Is this an authentic Babe Ruth signature on this ball, found in a trunk at a Wasa flea market? Submitted file.

Is this an authentic Babe Ruth signature on this ball, found in a trunk at a Wasa flea market? Submitted file.

Is it authentic? Signed Babe Ruth baseball found in Wasa, B.C.

Owner waiting authentication of 1943 baseball

With the MLB World Series just around the corner, a baseball mystery has unfolded in Cranbrook and Wasa, B.C. involving probably the most famous baseball player of all time, Babe Ruth.

Anthony Dransfeld, a special contributor to the Kimberley News Bulletin, shares how the ball found its way to B.C.’s Kootenays and reflects on his memories of the all-time great.

The story actually began three years ago, when an local elderly man died. His sister travelled from Vancouver to sort out his affairs, including his house. There was a small trunk, with a number of locks, that was given to Murphy Brown’s Flea Market in Wasa. After two days of finagling the locks, it opened.

At the very bottom of the trunk, was a small plastic case and stand, with an old weathered baseball – slightly yellowish in color. The date on the baseball was 1943.

The signature: George Herman “Babe” Ruth Jr.

Baseball historians in New York City, where Ruth played for the Yankees, as well as the Baseball Hall of Fame in Cooperstown, New York, have since been sent pictures of the ball, to validate the authenticity of the signature.

I personally, have been a part of the baseball world all of my life. The ball itself is quite probably from the 1940s. Having seen Ruth’s signature on various memorabilia via the internet, to my eye the signature looks quite similar.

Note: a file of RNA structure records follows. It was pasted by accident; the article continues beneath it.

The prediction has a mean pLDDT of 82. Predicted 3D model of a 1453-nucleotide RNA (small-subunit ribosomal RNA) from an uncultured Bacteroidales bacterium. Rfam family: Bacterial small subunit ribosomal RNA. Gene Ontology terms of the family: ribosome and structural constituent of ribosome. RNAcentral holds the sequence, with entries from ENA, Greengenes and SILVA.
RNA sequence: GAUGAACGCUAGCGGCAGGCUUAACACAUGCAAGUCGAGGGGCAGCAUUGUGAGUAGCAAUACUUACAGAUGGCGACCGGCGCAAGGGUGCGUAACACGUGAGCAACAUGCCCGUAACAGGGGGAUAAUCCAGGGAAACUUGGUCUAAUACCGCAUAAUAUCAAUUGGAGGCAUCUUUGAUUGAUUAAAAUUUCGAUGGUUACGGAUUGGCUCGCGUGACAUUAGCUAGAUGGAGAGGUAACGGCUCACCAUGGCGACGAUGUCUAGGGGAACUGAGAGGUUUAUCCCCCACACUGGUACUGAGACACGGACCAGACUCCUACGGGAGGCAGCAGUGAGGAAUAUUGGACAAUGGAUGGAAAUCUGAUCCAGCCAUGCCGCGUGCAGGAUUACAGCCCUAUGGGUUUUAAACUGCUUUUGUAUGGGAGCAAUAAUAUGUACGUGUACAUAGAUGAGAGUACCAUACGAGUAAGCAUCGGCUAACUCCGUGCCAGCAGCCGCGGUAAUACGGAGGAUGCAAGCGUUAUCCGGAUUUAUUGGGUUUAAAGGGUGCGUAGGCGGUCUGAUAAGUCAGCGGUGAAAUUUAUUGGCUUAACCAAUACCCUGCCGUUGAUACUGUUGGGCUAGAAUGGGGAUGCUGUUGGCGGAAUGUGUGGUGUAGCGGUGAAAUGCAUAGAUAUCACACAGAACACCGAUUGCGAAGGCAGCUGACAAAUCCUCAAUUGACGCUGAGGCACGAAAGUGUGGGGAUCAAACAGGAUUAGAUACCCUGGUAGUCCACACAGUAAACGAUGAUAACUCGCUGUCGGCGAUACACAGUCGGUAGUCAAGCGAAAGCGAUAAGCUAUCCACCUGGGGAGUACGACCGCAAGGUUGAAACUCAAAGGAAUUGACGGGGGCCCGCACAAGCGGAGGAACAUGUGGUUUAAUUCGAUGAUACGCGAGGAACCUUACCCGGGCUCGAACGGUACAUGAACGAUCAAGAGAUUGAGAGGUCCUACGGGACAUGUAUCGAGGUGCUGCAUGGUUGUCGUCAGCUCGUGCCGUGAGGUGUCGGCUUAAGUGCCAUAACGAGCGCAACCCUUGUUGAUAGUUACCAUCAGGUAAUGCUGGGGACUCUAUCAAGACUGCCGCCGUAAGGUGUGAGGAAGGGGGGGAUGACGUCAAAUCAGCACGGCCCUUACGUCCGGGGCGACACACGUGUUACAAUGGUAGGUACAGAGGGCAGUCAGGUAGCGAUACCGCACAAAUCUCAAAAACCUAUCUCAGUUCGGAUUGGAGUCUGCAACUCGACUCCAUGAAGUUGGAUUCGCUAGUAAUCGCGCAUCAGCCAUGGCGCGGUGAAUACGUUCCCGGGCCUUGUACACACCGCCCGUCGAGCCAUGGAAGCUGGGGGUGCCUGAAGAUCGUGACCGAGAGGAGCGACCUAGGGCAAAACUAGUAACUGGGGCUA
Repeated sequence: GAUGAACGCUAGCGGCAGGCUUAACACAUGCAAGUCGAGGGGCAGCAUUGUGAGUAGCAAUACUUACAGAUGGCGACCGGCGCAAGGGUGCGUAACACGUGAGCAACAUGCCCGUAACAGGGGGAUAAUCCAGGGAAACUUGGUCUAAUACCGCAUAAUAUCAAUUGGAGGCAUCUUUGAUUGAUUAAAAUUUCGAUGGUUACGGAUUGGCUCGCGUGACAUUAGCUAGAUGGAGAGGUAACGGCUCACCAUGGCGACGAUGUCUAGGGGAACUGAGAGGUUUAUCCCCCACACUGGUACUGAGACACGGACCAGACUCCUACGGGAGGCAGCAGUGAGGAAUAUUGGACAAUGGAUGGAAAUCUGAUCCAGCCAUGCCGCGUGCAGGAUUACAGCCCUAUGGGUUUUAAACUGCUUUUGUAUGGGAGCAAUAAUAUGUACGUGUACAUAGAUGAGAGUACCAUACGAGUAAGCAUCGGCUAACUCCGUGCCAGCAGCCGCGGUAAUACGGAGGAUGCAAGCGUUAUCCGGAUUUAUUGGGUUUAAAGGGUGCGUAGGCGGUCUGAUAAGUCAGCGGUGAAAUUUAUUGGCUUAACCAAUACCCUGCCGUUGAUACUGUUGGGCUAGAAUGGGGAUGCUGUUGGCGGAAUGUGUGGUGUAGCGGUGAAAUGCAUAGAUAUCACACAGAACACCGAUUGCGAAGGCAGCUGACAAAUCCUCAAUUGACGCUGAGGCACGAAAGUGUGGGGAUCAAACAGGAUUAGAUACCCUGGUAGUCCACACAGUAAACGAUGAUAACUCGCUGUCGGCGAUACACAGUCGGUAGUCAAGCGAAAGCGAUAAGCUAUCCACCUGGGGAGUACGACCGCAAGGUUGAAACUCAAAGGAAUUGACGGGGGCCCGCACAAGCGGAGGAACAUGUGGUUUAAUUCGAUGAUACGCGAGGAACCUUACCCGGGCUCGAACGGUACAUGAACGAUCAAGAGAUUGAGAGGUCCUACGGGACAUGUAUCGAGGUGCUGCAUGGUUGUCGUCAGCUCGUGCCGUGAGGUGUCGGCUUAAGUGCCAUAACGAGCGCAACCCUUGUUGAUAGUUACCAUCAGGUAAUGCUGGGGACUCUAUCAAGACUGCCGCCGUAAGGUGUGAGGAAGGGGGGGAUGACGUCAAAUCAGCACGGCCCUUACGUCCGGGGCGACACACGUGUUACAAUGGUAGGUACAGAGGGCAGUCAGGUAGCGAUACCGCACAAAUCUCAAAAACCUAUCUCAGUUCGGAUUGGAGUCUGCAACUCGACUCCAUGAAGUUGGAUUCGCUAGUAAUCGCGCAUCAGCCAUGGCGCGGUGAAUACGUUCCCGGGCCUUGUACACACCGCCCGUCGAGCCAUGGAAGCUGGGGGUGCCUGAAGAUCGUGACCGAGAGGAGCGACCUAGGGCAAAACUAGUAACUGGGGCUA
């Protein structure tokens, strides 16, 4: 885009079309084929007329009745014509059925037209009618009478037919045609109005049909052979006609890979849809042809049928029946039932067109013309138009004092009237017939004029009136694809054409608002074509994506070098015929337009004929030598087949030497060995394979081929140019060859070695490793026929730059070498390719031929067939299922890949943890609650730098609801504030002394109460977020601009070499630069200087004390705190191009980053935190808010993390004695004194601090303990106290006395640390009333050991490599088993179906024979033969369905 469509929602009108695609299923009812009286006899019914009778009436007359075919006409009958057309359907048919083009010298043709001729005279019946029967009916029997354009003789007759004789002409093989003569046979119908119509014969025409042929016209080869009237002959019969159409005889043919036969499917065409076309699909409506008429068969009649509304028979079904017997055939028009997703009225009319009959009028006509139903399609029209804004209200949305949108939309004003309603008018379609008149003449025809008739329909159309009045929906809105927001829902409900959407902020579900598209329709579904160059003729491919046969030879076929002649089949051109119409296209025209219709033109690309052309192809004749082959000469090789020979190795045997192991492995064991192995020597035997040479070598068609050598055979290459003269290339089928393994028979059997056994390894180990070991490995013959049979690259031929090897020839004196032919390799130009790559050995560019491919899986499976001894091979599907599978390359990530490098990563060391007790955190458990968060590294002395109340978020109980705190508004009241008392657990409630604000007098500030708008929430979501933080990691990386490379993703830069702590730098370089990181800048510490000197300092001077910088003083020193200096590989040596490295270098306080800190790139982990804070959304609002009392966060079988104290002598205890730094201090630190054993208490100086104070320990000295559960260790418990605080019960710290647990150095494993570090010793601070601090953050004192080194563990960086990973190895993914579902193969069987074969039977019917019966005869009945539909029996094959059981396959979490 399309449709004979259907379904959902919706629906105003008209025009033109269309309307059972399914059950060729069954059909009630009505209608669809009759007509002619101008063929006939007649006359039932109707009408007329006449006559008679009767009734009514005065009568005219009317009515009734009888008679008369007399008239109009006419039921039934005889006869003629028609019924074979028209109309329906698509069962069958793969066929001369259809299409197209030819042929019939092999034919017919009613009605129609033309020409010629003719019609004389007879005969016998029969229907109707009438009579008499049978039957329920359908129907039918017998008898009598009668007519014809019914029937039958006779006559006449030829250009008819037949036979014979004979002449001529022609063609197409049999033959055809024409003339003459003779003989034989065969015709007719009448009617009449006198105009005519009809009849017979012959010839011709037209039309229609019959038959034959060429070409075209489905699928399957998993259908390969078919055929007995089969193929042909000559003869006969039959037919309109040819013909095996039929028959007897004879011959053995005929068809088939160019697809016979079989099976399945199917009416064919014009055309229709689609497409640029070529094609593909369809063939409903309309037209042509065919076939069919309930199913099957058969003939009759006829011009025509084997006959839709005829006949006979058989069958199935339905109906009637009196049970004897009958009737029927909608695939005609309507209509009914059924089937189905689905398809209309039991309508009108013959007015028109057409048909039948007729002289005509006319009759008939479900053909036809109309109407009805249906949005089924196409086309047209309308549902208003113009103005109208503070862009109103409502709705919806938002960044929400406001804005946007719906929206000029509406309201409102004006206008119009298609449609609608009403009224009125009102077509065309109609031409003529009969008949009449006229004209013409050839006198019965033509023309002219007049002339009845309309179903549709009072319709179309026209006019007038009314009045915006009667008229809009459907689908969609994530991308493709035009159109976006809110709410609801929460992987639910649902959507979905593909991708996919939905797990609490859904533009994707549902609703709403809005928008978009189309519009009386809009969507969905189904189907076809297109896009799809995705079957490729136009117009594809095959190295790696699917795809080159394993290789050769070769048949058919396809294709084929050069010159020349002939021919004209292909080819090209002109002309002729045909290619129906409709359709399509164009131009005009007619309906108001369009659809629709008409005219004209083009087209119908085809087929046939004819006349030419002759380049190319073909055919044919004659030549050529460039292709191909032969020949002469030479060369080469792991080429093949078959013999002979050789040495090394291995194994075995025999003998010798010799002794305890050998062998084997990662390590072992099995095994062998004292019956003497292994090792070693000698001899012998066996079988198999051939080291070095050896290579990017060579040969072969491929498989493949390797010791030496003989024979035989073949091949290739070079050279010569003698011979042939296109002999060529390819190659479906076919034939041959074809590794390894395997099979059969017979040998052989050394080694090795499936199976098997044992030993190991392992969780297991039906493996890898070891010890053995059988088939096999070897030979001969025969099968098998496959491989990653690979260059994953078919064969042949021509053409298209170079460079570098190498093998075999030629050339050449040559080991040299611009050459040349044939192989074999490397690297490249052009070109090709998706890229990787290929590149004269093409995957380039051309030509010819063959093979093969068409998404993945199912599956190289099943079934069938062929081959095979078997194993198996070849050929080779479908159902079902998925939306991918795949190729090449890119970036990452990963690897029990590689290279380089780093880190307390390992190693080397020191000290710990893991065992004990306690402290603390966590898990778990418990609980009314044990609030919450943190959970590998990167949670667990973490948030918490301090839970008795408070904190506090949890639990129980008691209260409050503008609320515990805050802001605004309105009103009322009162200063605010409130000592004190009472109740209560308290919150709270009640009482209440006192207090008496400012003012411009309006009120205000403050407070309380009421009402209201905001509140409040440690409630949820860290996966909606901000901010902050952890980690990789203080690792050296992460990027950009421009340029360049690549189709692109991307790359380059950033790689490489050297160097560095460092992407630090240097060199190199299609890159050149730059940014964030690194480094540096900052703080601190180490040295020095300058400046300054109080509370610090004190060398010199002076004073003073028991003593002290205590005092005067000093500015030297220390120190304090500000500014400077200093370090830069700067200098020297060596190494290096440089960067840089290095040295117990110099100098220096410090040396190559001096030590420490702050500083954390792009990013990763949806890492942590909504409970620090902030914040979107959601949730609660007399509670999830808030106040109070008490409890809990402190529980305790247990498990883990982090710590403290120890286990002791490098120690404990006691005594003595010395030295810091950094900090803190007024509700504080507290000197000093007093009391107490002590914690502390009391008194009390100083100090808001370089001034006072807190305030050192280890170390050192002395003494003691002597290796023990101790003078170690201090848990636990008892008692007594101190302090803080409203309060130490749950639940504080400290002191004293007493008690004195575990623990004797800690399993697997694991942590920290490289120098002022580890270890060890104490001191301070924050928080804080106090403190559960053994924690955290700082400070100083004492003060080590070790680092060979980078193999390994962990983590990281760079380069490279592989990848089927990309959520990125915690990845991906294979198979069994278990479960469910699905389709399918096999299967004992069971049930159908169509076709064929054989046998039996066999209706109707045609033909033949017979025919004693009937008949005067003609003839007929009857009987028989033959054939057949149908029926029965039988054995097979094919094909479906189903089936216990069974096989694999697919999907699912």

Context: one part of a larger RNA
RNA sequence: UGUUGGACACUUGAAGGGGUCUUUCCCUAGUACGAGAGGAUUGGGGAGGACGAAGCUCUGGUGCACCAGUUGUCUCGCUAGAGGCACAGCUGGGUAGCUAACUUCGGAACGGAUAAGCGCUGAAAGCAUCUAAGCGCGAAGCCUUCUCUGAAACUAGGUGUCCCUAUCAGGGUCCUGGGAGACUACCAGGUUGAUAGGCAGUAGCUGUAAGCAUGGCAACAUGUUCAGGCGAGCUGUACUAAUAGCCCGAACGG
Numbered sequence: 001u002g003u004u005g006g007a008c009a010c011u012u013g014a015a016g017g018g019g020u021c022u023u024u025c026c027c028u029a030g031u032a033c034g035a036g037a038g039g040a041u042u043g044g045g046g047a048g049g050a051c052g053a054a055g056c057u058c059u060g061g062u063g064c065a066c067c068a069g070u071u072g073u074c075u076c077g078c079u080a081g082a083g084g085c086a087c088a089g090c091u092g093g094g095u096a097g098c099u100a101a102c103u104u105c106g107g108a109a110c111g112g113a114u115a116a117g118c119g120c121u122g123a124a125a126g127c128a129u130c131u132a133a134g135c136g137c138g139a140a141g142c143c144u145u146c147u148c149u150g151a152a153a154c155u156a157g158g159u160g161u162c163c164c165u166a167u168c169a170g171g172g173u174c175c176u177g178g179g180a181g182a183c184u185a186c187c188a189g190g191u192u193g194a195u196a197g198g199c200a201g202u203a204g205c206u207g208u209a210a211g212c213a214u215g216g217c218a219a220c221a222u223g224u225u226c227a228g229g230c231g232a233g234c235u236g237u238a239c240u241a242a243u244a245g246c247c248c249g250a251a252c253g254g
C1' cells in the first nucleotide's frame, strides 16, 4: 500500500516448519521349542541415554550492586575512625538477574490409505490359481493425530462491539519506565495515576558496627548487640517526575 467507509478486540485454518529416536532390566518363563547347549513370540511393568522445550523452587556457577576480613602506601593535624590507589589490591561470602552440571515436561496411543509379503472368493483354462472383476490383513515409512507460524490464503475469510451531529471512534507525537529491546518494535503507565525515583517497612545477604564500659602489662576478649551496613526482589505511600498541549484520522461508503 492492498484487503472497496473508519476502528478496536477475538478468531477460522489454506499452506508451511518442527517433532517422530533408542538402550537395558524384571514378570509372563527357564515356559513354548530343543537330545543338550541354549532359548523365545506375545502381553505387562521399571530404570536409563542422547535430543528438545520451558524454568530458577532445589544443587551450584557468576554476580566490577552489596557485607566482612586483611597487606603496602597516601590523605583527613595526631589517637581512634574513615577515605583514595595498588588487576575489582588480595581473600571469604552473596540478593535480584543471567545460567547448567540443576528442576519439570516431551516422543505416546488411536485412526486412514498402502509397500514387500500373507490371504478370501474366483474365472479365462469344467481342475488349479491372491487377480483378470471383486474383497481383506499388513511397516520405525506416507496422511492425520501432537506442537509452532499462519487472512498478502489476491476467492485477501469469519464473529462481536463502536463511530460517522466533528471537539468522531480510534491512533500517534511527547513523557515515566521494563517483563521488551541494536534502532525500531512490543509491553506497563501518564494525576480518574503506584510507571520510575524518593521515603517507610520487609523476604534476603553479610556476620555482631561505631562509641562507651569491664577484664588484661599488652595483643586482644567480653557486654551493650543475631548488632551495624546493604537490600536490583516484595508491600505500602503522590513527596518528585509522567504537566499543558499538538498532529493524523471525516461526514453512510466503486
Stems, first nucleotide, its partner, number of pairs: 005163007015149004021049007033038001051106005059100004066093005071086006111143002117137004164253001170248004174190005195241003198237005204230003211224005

Time will tell the tale, but it certainly looks like a most interesting discovery.

Back in the day, Ruth would barnstorm after the Yankees season, playing exhibition games with his team, Babe Ruth’s All Stars, in such locales as Coeur D’Alene, Sandpoint, Spokane, Kallispell, and Helena, Montana.

It is quite conceivable the baseball came from one of those barnstorm games, signed during the very midst of the Second World War, and found its way to the East Kootenays by a fan who attended a game a few hours away.

I will keep everyone updated regarding “The Baseball.”

I have spoken to a curator for the New York Yankees organization and he has confirmed that the ball is definitely from that era. The actual signature has not been confirmed as authentic. It remains to be seen if the ball will need to be sent to the Baseball Hall of Fame for further examination.

By the way, The Babe did quite a lot for the War Bond Drive in the U.S.A., with his charity baseball games in the 40s.

He certainly had a flair for the dramatic. In his very last Major League game in Pittsburgh, Pennsylvania, an overweight and hung over Ruth hit three home runs for the Pirates – one completely clearing the right field stands totally out of the ball park, a feat that had only been done six times in the 80-year history of Forbes Field.

For the readers who aren’t fans, here’s a brief history lesson

Ruth hit his very first homer in Toronto as a minor league ball player, swatting it into Lake Ontario, no less.

He was a 20-game winner as a left handed pitcher for the Boston Red Sox, winning the World Series 1-0 in 12 innings, before switching to the outfield because of his prodigious home run hitting talent.

Babe Ruth, the most famous baseball player of our time.

The 2019 Baseball Pennant Races are heating up. The front runners are The New York Yankees, Houston Astros (with the stupendous George Springer), the Atlanta Braves, Los Angeles Dodgers and the dark horse Minnesota Twins.

Baseball has never been more exciting and so well played as we approach the home stretch.

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